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Techies push for ethics in computer science programs

Photo of Paula Goldman, who's the global lead for Omidyar Network’s Tech and Society Solutions Lab
Paula Goldman, global lead for Omidyar Network’s Tech and Society Solutions Lab. Photo: Omidyar Network

A new initiative, backed by the foundations of Pierre Omidyar, Eric Schmidt, Craig Newmark and Mozilla, aims to convince the nation's computer science departments to spend more time teaching the ethics of the profession alongside the basics of coding.

Why it matters: Computers are increasingly tied to every aspect of modern life, placing cameras in our bedroom, deciding who gets credit, and recording our every digital footprint. It's time for those who program computers to fully understand the implications of their work, according to the backers of the initiative.

Details: In addition to those funding the project, the Responsible Computer Science Challenge effort also has the backing of a ton of prominent techies, including Flickr co-founder Caterina Fake, Instagram co-founder Mike Krieger, Lyft president John Zimmer and former U.S. chief data scientist DJ Patil.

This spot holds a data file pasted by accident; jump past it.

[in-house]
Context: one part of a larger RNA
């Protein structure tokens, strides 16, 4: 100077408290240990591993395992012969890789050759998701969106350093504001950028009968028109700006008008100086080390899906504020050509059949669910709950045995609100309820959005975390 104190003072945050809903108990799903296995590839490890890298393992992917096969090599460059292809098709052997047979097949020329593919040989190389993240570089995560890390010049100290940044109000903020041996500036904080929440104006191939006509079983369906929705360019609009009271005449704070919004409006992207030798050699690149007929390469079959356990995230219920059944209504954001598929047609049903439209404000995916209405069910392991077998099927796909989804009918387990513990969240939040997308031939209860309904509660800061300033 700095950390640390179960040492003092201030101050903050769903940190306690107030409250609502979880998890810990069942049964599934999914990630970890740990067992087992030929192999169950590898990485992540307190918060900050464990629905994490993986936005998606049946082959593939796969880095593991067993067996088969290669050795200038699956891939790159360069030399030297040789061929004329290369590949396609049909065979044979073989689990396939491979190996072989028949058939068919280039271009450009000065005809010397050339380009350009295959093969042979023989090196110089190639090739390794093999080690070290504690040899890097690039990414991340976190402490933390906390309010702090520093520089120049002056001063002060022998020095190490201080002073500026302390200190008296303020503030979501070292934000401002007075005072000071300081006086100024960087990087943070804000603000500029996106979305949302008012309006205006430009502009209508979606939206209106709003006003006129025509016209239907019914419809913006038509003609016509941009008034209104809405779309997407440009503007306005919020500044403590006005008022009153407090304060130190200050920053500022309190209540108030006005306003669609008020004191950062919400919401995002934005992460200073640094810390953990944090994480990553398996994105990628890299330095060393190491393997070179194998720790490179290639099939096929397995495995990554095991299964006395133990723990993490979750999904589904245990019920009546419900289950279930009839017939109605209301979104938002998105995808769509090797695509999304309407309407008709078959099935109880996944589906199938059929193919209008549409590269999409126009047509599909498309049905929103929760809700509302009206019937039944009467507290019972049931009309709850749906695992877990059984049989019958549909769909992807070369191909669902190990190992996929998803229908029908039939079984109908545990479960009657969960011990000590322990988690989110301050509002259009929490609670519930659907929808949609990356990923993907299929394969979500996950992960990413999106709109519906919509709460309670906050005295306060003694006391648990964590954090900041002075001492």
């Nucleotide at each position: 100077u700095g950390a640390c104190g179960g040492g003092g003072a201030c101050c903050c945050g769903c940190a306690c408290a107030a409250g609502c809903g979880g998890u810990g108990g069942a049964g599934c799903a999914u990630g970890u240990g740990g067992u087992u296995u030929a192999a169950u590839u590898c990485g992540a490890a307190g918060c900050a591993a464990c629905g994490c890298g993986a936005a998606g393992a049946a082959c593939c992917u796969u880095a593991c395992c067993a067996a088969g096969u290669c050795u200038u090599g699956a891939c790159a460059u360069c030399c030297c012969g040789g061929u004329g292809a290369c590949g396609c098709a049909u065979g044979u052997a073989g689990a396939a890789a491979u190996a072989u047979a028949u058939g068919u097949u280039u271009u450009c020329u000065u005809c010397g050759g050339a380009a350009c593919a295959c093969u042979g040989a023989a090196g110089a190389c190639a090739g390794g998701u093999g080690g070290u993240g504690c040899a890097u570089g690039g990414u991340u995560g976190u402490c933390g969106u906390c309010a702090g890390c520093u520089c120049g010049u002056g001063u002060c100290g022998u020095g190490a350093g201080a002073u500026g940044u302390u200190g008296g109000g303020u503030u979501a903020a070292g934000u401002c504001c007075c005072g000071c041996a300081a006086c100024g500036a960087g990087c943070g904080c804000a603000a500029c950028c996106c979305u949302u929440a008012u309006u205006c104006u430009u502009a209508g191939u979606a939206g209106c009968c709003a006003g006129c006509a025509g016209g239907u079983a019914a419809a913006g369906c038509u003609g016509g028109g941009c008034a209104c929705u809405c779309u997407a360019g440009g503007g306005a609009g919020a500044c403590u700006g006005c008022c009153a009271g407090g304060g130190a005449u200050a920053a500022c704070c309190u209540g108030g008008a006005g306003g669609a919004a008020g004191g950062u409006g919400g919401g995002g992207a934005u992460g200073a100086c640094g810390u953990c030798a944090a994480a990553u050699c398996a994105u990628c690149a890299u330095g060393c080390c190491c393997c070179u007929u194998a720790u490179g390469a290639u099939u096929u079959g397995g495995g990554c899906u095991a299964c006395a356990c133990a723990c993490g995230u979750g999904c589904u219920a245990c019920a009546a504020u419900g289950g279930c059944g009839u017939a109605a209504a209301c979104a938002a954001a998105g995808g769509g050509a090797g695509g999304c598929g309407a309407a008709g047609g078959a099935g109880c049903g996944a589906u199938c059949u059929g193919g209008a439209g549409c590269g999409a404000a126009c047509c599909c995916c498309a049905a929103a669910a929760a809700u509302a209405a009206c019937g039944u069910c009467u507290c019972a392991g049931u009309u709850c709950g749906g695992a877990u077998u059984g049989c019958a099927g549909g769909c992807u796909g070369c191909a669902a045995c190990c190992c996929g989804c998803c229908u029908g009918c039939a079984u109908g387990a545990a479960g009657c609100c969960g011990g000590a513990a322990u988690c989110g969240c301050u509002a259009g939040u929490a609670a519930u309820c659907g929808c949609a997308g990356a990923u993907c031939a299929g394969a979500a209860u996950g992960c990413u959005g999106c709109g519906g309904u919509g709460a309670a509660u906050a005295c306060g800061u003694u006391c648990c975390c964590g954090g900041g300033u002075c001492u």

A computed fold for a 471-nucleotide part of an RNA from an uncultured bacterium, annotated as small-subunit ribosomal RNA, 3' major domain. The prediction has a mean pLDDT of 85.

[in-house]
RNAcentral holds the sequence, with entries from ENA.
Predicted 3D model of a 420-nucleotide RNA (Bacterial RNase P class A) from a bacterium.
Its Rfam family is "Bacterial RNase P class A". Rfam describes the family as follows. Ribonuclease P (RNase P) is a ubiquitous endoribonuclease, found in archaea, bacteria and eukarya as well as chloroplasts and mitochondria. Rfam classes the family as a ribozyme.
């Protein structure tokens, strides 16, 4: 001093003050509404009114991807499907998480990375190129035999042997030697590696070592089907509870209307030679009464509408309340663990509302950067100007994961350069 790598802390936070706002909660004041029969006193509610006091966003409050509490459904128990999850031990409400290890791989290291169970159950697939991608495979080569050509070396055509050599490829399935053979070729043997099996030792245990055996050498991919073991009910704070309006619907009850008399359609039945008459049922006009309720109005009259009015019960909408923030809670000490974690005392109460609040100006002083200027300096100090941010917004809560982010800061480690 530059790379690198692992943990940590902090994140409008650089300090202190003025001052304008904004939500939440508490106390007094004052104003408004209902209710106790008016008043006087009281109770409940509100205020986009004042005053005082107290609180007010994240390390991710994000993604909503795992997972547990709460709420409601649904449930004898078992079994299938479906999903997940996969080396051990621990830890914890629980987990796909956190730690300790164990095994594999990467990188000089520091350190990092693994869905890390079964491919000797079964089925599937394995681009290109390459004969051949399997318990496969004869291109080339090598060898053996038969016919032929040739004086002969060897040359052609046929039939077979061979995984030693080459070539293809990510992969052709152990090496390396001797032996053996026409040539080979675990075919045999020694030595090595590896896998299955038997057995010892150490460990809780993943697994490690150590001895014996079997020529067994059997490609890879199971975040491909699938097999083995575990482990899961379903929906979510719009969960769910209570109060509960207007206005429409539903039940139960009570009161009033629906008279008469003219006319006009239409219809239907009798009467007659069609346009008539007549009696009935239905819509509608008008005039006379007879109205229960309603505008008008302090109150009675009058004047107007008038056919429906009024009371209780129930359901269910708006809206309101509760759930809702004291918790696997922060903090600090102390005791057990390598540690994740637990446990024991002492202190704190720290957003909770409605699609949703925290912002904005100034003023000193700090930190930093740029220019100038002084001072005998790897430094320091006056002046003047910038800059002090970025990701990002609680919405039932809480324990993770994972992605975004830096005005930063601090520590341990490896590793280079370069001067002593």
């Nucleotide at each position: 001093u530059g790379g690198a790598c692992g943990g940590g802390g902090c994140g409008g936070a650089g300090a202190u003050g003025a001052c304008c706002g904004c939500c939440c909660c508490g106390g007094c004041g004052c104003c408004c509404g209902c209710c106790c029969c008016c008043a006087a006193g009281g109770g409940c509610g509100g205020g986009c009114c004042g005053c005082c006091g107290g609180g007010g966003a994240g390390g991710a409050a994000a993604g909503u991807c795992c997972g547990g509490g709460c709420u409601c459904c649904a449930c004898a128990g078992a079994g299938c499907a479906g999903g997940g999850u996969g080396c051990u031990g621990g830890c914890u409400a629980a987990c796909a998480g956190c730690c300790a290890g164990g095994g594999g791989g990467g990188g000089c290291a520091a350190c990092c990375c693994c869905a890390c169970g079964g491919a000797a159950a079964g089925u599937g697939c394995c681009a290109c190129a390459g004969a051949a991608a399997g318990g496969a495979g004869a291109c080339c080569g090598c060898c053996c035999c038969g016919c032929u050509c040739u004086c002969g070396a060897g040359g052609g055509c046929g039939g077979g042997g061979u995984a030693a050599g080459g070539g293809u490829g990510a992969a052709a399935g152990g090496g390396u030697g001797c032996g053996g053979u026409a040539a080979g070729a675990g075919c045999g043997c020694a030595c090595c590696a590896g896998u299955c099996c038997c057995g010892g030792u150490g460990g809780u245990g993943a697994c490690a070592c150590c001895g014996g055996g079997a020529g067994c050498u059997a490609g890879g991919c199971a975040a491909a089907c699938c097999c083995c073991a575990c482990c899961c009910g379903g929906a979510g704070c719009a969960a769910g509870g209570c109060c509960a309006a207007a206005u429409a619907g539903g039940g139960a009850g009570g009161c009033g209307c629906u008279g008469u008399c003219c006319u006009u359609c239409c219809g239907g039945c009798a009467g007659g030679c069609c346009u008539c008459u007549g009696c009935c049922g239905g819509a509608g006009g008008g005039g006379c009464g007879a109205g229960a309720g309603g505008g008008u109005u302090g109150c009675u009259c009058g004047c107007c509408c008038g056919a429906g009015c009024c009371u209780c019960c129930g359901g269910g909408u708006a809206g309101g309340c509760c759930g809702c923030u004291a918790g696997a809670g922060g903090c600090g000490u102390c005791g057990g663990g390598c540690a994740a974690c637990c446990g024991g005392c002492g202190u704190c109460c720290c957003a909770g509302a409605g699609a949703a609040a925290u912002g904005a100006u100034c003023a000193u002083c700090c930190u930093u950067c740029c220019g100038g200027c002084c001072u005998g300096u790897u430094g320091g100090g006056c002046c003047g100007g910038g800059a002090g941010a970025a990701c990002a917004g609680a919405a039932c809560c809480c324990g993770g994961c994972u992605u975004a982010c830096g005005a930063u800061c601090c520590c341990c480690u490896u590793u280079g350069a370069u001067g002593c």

• It aims to award $3.5 million over the next year and a half to help spur new ideas of how to integrate ethics into computer science curricula.

Background: Ethics is often treated as a secondary issue, if addressed at all, in computer science classes, says Paula Goldman, global lead for Omidyar Network’s Tech and Society Solutions Lab.

  • "It’s an elective," Goldman said, "It’s not seen as core. It's seen as someone else's problem."

The bottom line: Half the technical talent in big Silicon Valley companies is drawn from the top 20 computer science departments in the U.S. That's a problem in some ways. But, in this case, it makes it easier for a project like this to make a quick impact.